Still, the platform’s current iteration offers a number of useful tools, including an in-depth job board—which provides talent with detailed information about available positions and the companies that are offering them—as well as a marketplace for 3D printing training courses, and content addressing various 3D printing verticals.
“At the moment, this is a marketplace for training and 3D printing jobs,” i-AMdigital’s co-founder explains. “One of the comments we were hearing from talent was that the training landscape in 3D printing is very fragmented, so having this marketplace is super useful. There was also feedback that informal training is very expensive: there are courses between $70 and $5,000, but it is difficult to know exactly what course to choose to help grow a career. We want to create a platform that guides users through intelligent matching to the right courses as well as to develop a curriculum that is affordable for everybody and to grow the talent pool without barriers.
“Our intention in the medium term is to create our own certificate. We are in the process of developing a curriculum, with partners, that will combine theory with practical tasks. We believe that true learning is only achieved through experience and importantly failure. Our approach will be to teach, try, fail/succeed, then apply. This means that as part of our certificate students will be required to actually apply their knowledge, either through a short work experience/internship or in their profession.”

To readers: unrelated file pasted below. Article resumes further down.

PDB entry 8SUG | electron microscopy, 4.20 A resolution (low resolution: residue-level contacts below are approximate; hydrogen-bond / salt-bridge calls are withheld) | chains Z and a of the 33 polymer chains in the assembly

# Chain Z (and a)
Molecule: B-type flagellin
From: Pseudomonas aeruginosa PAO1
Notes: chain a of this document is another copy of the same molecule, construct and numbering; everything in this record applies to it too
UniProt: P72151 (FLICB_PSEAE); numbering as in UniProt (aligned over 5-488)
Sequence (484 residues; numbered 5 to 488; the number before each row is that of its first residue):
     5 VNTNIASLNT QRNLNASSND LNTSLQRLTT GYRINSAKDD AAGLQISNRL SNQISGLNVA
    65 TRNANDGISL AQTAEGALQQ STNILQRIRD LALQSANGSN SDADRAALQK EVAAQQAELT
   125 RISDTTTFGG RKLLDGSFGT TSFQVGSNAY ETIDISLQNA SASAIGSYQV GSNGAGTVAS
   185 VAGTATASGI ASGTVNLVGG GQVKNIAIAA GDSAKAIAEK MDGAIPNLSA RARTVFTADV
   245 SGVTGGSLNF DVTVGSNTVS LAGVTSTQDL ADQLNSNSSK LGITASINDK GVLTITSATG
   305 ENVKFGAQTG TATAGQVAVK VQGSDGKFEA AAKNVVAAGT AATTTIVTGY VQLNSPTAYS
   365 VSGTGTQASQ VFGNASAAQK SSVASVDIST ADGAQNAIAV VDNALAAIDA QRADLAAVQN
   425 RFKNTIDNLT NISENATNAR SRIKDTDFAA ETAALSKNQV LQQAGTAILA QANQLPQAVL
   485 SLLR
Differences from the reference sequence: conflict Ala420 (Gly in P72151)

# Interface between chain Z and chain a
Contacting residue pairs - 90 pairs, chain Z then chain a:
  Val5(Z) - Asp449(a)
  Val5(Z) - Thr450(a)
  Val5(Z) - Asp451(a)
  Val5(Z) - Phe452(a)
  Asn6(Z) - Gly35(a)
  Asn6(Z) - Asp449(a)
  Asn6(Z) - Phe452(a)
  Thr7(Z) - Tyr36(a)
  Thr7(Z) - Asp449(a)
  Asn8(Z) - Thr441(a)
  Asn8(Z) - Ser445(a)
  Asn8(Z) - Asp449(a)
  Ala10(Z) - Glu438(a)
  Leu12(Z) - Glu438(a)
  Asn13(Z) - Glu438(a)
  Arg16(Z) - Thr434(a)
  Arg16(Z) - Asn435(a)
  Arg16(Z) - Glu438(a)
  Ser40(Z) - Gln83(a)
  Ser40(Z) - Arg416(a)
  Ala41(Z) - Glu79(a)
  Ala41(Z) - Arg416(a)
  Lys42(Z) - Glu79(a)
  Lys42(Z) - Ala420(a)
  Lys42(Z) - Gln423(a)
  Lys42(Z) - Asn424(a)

When talent signs up for the i-AMdigital platform, they must provide detailed information not only about their past education and job experiences, but also about their aspirations and motivations. This insight means that the platform can suggest relevant job postings as well as training courses to help users attain their professional goals. Down the line, this feature will become increasingly sophisticated, acting as a sort of digital career mentor.
“We are developing a career mentor,” Ramirez elaborates. “In addition to showing detailed information about listed positions and companies—including female to male ratio, average age, what a week in the job would look like—we also want to show candidates what their percentage fit is for the job. Maybe that position will be a 70% fit and in order for it to be 95%, it will suggest learning or freelancing opportunities.
“For companies, this is also beneficial because most of the time, HR teams aren’t specialized in 3D printing. They know about HR and soft skills but not about the technical skills for AM. So if you have a platform that tells you the percentage fit in terms of experience in 3D printing and motivations, that helps the HR team be much more productive. Companies are really interested in this functionality that we’re building.”
So far, i-AMdigital has already established partnerships with some influential companies in the additive manufacturing industry, including HP, Formlabs, EOS, MakerBot, ASTM International and DyeMansion. Unlike more standardized job posting platforms, i-AMdigital provides these companies with a unique way to engage with talent, providing in-depth information about the company’s values, mission, work ethos and more.
“What is also interesting for companies is the company page,” Ramirez says. “Normally, the way they attract talent is through the job opportunity. Our job board, however, is very different. Companies share important data, including their vision and mission, but also case studies. So talent will look and see if they like the company based on all this information and then will look at potential opportunities there. It’s another way to engage talent in 3D printing.”